Holly Chute has a message that may surprise a lot of pre-school children across America: potatoes don’t look like French fries.
“It’s amazing how many kids don’t know what a potato looks like,” Chute told a breakout session on Cooking With Kids at the 2013 Georgia Farm to Preschool Summit in September in Atlanta. The summit was the first of many farm to preschool activities that are flourishing across the country with the support of the National Farm to School Network’s Farm to Preschool Subcommittee.
The Farm to Preschool Subcommittee was formed in the spring of 2011 as a natural expansion of the National Farm to School Network. The subcommittee, which consist of 26 members representing national leaders in early child care and education and the farm to school movement
, works to support early learning centers that are purchasing local meals for snacks, adopting nutrition and/or garden-based education curricula and teaching children about where food comes from and how it is grown. The vision for the network is to have similar momentum among preschools as there has been among farm to school programs, which are active in all 50 states. As an indication of the farm to school movement’s success, Congress has designated October as Farm to School Month.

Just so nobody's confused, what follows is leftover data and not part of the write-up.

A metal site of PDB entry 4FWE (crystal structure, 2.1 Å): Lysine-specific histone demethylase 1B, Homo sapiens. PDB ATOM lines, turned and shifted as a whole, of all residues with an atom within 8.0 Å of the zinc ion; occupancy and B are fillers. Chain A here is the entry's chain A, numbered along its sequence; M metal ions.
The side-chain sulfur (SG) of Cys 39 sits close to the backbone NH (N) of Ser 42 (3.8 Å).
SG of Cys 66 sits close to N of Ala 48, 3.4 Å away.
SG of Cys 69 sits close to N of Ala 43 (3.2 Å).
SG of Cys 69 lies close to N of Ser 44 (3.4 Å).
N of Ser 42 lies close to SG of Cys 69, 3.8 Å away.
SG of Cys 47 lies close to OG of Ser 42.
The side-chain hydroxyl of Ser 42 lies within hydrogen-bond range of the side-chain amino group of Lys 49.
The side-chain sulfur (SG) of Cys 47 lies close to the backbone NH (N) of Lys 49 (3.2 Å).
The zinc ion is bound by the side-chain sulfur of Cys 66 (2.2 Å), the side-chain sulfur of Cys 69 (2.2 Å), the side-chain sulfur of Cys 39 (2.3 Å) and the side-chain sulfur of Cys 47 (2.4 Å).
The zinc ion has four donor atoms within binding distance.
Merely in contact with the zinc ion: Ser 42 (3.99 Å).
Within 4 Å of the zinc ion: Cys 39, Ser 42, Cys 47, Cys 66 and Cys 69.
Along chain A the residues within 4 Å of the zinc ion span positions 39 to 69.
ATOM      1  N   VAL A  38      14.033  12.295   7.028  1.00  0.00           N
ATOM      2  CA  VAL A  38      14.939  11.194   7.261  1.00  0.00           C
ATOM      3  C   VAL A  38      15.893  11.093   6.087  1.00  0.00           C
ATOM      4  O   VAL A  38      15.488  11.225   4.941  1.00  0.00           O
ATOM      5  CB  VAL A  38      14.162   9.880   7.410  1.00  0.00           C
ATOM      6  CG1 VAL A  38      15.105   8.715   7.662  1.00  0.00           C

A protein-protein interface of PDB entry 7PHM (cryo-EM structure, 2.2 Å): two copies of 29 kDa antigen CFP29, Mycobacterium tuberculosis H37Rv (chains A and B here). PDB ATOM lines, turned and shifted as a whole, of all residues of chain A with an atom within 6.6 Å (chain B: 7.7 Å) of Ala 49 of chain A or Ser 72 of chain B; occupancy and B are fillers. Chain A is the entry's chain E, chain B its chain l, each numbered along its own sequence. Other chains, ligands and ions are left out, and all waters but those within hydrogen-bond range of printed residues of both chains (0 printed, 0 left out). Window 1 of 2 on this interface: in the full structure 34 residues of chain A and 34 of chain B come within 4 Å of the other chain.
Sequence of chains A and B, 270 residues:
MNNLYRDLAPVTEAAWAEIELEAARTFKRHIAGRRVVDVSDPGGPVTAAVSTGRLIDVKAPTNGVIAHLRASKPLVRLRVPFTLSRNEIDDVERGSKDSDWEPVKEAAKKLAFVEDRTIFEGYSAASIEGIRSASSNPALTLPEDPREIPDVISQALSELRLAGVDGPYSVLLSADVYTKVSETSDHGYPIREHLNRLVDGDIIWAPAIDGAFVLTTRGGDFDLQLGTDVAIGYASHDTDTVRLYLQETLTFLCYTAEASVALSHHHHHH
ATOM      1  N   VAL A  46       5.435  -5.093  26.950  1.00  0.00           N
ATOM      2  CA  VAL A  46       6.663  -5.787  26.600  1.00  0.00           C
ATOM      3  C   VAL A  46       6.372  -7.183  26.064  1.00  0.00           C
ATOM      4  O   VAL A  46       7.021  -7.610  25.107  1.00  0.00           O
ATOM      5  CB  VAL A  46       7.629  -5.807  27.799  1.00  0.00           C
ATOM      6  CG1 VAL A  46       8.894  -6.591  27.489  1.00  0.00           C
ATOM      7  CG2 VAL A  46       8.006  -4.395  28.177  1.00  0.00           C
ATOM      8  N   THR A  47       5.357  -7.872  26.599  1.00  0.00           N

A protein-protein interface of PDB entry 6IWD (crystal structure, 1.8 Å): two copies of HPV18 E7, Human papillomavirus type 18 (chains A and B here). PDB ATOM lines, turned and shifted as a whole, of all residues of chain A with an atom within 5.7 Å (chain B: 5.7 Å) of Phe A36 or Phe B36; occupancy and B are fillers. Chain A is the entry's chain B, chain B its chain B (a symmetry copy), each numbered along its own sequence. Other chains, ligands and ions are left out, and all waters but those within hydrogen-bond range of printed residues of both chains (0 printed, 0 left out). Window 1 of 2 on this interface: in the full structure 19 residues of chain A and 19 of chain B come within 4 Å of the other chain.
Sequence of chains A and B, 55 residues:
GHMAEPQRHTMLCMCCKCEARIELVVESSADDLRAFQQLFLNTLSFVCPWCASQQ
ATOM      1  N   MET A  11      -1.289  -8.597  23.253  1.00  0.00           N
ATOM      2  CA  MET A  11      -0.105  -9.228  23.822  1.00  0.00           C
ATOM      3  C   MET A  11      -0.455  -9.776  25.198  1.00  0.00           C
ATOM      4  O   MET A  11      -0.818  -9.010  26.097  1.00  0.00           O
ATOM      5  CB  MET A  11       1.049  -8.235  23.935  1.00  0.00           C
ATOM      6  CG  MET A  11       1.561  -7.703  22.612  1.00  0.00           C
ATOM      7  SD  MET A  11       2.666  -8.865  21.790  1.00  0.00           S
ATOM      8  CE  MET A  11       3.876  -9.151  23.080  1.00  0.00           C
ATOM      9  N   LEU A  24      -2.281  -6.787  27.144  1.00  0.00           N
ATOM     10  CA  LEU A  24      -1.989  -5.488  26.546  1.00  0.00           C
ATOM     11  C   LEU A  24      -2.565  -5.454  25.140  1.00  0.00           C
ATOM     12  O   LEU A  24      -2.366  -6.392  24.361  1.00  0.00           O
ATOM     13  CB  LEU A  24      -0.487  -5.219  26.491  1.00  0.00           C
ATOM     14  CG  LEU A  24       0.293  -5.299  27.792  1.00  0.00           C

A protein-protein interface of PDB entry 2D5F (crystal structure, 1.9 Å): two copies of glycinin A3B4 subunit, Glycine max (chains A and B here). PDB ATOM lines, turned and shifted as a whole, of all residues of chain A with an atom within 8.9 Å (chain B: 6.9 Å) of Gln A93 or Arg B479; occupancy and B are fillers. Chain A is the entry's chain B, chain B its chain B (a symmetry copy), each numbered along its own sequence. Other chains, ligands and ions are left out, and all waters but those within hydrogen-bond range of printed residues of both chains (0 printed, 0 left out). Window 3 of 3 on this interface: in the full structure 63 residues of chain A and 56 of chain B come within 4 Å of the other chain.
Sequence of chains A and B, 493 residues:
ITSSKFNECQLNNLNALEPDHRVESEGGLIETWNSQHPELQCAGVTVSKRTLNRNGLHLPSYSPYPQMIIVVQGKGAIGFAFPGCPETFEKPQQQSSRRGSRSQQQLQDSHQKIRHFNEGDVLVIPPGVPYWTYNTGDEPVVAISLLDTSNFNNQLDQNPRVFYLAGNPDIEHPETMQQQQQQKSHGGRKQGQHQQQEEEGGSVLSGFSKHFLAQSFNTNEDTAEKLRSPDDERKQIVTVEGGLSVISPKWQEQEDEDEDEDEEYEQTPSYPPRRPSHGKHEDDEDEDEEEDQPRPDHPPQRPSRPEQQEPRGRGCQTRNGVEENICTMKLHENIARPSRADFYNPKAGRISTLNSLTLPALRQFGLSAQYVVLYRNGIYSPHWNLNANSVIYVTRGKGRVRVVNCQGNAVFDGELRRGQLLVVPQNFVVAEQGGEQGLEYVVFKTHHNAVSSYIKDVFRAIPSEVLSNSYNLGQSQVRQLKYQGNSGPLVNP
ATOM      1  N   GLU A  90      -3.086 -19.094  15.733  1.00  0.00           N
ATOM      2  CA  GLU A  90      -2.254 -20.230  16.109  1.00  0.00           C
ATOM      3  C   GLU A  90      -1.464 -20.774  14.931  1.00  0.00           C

One of the goals of the farm to preschool movement is to stop obesity and obesity-related diseases early. Proponents are seeking to do that by influencing the eating habits of young children while their preferences are forming. The way to that, the subcommittee believes, is by creating healthy lifestyles through good nutrition and hands-on learning activities such as gardening and improving access to healthy food. Ultimately, one hope is to convince policy makers to address the childhood obesity epidemic through the lens of locally grown food.
“Once kids get into elementary school, it can be too late,” said Chute (pictured right), who has served six governors as the chef at the Georgia Governor’s Mansion.